Mobile firms see no need for law on spam
First published: 05th November 2004
It is not surprising that mobile-phone operators do not see a need for a law on spam, when they are the main sender of unsolicited and promotional messages to their customers. In my own experience of three mobile operators, they all persisted in sending me unwanted SMS messages, even after I had told them not to several times. Excuses included that the messages "were not promotional" or they had somehow lost the customer preferences during a system update.
They are perfectly correct that the cost of sending an SMS or MMS message makes a spam campaign prohibitive, but there is one exception: the incremental cost for the mobile operator themselves is zero. The situation could also change if an operator changed its pricing structure, such as making intra-operator messages free.
Although the volume of SMS spam is little compared to email spam, it is much more intrusive. The mobile operators have shown that they are not willing to behave responsibly, and the potential for greater abuse exists. Therefore we should introduce anti-spam legislation that covers all type of electronic messaging, including mobile messaging, as soon as possible.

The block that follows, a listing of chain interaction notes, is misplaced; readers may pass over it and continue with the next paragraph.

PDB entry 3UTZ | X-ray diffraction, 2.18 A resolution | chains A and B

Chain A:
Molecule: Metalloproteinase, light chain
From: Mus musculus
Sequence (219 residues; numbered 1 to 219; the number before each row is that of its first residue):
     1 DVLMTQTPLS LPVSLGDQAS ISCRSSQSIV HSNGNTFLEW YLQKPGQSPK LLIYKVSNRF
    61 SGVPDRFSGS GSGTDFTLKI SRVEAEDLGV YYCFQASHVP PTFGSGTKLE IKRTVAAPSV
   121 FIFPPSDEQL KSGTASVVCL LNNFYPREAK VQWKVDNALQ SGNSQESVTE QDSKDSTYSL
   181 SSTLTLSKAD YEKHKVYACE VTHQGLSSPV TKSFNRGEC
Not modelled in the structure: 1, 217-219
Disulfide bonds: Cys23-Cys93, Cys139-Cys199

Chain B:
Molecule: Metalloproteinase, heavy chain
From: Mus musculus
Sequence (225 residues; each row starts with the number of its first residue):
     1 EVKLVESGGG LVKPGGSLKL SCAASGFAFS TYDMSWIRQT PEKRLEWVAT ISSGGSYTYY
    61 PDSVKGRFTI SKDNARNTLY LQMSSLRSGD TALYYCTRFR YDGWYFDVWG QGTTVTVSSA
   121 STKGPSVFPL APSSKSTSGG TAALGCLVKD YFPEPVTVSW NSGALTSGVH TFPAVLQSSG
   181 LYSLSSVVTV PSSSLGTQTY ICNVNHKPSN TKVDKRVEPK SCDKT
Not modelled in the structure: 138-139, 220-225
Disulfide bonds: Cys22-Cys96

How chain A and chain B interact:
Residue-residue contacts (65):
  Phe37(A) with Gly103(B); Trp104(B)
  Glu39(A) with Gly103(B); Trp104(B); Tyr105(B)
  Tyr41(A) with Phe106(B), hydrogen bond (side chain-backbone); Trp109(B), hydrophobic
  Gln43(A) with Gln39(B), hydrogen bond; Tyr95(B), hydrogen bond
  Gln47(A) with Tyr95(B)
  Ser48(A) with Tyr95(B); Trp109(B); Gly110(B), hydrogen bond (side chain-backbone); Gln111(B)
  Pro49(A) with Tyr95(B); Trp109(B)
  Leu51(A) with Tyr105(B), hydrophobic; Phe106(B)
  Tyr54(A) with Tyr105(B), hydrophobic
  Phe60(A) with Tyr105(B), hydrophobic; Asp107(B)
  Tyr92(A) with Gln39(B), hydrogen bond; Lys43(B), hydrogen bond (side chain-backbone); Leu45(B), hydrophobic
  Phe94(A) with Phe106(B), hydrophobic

Updated: 02nd June 2011
The Unsolicited Electronic Messages Ordinance (UEMO) came into effect on 22 December 2007. Senders of commercial electronic messages are required:
- to provide clear and accurate sender information in the message
- to provide a method to unsubscribe and instructions in the message
- to honour unsubscribe requests within ten working days after the request has been sent
- not to send commercial electronic messages to any telephone or fax number registered in the Do-not-call Registers
- not to hide the calling line identification information when sending messages from telephone or fax numbers
- not to send email messages with misleading subject headings.
The UEMO also prohibits:
- the use of unscrupulous techniques to expand the reach of commercial electronic messages
- fraud and other illicit activities related to the sending of multiple commercial electronic messages.